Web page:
GPA celebrates International Day for Monuments and Sites

On April 18, GPA celebrated the International Day for Monuments and Sites (IDMS) with a walking tour of Philadelphia’s historic Washington Square District. IDMS was established by the International Council on Monuments and Sites (ICOMOS) in 1982, to celebrate and promote cultural heritage in all its diversity.

The walking tour was led by Preservation Alliance for Greater Philadelphia expert Jim Feeney, and photographed by Urban Engineers’ Dave D’Alba.

Jim chose the theme of ‘continuity and change’ for the IDMS tour. While Washington Square is a constant in Philadelphia’s landscape, starting off as part of William Penn’s original plan for the city in the 1680s, it has been used in many different ways at different times, and the area’s architecture is incredibly diverse.

Jim started the tour with a summary of Washington Square’s history.

William Penn arrived in America less than 20 years after the Great Fire of London. The Great Fire had been exacerbated by London’s narrow streets and clustered buildings, so Penn laid out Philadelphia on a neat grid with planned open spaces, in order to prevent a future disaster. One of those open spaces would go on to become Washington Square.

Washington Square’s role changed a lot over the years, even as its physical location remained the same. At one time it was a potter’s field, and later became a burial ground for British and American soldiers during the British occupation of Philadelphia in the Revolutionary War.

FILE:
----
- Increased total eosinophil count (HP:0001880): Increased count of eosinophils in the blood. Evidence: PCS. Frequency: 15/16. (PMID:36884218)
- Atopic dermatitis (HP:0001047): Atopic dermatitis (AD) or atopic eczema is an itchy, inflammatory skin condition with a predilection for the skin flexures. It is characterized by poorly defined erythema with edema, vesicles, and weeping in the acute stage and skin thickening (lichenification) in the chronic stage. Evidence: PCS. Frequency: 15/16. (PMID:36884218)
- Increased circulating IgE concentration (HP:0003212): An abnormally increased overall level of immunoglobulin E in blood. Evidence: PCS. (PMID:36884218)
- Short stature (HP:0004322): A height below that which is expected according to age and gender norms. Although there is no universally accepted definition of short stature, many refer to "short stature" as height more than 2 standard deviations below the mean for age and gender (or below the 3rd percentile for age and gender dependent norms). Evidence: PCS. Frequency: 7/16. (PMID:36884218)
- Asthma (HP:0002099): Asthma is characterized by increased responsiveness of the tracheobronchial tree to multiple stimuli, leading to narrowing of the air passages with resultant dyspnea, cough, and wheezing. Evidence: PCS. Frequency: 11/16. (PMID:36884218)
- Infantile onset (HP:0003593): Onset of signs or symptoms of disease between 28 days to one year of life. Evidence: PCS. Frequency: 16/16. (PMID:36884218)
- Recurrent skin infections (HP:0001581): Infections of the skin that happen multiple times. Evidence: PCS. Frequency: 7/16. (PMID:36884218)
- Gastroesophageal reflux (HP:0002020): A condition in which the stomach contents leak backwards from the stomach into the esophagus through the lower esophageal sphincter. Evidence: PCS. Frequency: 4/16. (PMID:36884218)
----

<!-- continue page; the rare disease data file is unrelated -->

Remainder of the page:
It wasn’t until the early 20th century that it was reimagined as a manicured society park, and became the beautifully kept green space we know today. It was named for George Washington in the mid-1800s, but the modern memorial to Washington, and the soldiers buried in the park, wasn’t installed until 1957.

The diversity of architectural styles in the buildings that make up the Washington Square district reflect the area’s many different roles. They include a 1750s-style home, which Jim revealed was actually built in the 1950s for Mayor Dilworth.

There are fine townhouses built for wealthy businessmen in the first decade of the 19th century, and a glamorous Art Deco office block that has since been converted to apartments.

Washington Square has also preserved some rare survivals from times past - like an 1830s facade in the then-fashionable Egyptian style which has since been incorporated into a modern skyscraper; and the Dream Garden mosaic installed in the Curtis Building in 1914-15, made up of 100,000 pieces of Tiffany glass in 260 colors.

GPA would like to thank its members for making this fascinating tour happen - Jim Feeney from Preservation Alliance gave up his time to share his expertise on the area, whilst Dave D’Alba of Urban Engineers captured stunning photographs on the day, which you can find on our Flickr.


Article written by Alice Krainock on behalf of Global Philadelphia Association.

All photographs taken by Dave D’Alba for Urban Engineers.